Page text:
Cecil B. DeMille’s The Ten Commandments, 1956
This film is a partial remake of DeMille’s 1923 silent film. In remaking this epic story, DeMille made the decision to create an historical series of events with as much realism and special effects as were available to film makers in the 1950’s.
While there are many elements of this film that could be discussed at length, one of the greatest to draw your attention to the characters and the background is the art of costuming.
“What a costume designer does is a cross between magic and camouflage. We create the illusion of changing the actors into what they are not. We ask the public to believe that every time they see a performer on the screen he's become a different person. “Edith Head, Costume Designer, What Mrs. Head created in this film was costumes that enhanced each character and accented the changes that some characters made during the story.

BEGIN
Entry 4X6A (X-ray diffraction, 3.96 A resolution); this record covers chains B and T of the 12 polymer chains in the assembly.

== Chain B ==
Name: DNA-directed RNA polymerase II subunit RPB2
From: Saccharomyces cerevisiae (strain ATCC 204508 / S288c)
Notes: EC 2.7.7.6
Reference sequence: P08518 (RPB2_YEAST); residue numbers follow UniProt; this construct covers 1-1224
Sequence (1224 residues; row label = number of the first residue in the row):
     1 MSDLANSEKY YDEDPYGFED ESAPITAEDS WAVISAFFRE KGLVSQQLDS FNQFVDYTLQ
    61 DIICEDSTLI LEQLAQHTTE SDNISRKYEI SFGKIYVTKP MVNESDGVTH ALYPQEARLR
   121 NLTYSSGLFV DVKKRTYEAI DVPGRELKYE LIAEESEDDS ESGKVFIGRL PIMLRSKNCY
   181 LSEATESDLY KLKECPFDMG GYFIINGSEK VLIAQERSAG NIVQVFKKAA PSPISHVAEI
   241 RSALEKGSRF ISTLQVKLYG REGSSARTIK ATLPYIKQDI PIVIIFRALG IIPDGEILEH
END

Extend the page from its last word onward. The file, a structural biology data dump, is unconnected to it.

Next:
The visual costuming of Ramses II preparing for battle enhanced the feeling of rage and sorrow. In the dance of the veils by the Midian daughters the color and lightness of the veils against the darkness of the tent enhanced the lighter setting of the scene action. Egyptian princesses were dressed in or gowns to symbolize their status, while the Bedouin women were dressed in heavier fabrics. Each costume enhanced the character rather than distracting from it.
The overall character and costume change of the main character, Moses, gave a visual transformation. From the Princely garb of power and strength, to the minimal clothing of a slave, to the heavy robe of a sheep herder, Moses’ character was transformed with costumes to match each transitional period and to visually pull one into his personal journey.
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